The Rugby Football League re-iterated its commitment to “Tackle It”, a five-year action plan designed to combat all forms of discrimination, at a pre-season media briefing, which also covered law changes and the continuing impact of Covid-19.
The decision to invite players to take the knee before kick-off when Super League resumed last August brought mixed reactions and RFL media manager Andy Donnelly says any gestures in 2021 will be at the players’ discretion.
Donnelly says clubs have been informed that matches at all levels will start with a 13-second window which will see players lining up to face the dug-outs.
“It’s an opportunity to demonstrate their opposition to racism in their own way if they so wish, especially the ones that didn’t get an opportunity last year,” Donnelly said. “There is no RFL mandate, it’s about individual choice.
“It will be player led and we are keen for players to be respected for their individual choices and to feel comfortable doing whatever they choose to do in that 13-second window.”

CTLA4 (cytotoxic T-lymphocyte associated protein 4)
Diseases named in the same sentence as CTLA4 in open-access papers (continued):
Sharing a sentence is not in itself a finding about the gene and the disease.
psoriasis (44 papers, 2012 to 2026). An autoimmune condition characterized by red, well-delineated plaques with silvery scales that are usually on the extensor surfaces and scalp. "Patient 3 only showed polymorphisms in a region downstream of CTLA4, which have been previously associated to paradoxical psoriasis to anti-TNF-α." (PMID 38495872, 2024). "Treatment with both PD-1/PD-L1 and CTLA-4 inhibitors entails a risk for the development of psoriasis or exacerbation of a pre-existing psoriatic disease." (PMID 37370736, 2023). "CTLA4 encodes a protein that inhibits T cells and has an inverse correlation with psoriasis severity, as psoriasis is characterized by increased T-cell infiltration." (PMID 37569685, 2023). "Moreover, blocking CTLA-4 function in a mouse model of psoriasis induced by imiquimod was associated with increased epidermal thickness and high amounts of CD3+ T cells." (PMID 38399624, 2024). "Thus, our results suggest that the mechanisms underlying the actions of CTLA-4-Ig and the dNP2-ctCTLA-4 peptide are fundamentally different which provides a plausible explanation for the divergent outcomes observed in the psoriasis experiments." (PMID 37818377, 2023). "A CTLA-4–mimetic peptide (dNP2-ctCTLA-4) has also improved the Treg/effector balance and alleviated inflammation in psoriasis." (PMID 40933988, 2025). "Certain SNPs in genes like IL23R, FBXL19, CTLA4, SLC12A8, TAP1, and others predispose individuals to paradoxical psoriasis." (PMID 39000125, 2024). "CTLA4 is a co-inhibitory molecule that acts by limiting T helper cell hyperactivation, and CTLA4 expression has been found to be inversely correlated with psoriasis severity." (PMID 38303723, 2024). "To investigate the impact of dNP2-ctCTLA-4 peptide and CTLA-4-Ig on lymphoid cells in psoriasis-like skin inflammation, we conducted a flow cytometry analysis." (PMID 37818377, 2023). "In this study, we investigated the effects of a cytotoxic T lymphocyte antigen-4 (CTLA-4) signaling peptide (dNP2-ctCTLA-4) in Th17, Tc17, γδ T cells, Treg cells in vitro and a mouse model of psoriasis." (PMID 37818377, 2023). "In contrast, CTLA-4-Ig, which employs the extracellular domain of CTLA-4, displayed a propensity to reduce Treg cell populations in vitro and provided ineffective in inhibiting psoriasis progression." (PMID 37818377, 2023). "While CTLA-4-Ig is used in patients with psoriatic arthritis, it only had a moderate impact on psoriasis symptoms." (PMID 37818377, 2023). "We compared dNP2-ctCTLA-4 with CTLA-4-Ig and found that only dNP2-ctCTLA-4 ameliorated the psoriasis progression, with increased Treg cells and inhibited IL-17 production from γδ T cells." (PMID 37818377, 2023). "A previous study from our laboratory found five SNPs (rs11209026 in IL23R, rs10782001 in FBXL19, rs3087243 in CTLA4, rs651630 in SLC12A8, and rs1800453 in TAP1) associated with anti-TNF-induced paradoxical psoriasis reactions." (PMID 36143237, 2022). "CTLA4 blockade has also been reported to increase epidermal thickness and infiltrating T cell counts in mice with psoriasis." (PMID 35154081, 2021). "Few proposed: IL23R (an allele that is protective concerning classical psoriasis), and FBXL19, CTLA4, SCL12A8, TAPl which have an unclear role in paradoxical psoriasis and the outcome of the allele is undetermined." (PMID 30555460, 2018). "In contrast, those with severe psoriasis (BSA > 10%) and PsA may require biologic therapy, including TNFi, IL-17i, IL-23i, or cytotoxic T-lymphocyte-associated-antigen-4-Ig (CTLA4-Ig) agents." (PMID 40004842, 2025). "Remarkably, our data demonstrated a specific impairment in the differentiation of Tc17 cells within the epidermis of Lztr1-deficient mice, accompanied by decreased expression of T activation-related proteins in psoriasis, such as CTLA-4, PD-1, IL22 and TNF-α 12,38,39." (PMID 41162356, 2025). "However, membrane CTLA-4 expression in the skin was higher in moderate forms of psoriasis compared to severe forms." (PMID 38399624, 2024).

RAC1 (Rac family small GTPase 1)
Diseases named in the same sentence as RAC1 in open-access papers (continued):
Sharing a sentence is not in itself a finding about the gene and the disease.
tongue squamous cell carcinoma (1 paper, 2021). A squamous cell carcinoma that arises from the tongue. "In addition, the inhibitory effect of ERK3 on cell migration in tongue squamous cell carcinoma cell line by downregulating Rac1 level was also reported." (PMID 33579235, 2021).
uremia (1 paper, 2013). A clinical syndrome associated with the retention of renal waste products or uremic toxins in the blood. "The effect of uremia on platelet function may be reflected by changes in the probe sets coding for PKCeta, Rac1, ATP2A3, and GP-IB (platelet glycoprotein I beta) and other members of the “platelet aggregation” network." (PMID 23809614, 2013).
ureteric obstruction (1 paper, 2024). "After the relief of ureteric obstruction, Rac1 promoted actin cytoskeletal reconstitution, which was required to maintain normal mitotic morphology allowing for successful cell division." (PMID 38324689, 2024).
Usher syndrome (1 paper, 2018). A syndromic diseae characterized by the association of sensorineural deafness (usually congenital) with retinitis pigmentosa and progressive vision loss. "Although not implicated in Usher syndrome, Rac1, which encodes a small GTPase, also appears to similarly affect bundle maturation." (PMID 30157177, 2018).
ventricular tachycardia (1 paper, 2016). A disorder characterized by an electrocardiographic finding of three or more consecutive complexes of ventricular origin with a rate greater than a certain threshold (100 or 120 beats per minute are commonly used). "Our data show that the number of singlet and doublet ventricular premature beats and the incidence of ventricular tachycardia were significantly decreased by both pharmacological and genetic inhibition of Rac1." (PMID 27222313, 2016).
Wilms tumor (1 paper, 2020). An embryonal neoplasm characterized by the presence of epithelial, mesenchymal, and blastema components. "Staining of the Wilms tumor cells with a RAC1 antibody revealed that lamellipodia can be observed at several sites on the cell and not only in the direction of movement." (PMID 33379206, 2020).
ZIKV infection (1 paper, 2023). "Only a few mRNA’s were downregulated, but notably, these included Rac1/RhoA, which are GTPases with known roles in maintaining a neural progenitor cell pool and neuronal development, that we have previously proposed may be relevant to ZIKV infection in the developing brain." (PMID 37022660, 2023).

Players have also been told that try celebrations will remain banned as the fight continues to combat the coronavirus threat.
Laura Fairbank, the RFL’s new head of medical, says players will be encouraged to elbow tap and that fines will remain in place for those who over-step.
“We’ve gone though the education process with the players,” she said. “Fines are still in place but, if community rates of infection continue to go down, we will relax the regulations.”
Fairbank says players will undergo lateral flow testing - twice weekly during the season – which means results are returned within 30 minutes rather than 48 hours.
Scrums will remain absent from the early part of the season in an effort to reduce the amount of close contact but the intention to bring them back as soon as it is felt safe. Professor Ben Jones, the RFL’s head of performance, told the briefing that recent data shows the risk of transmission in rugby league matches is lower than first thought but the league will proceed with caution.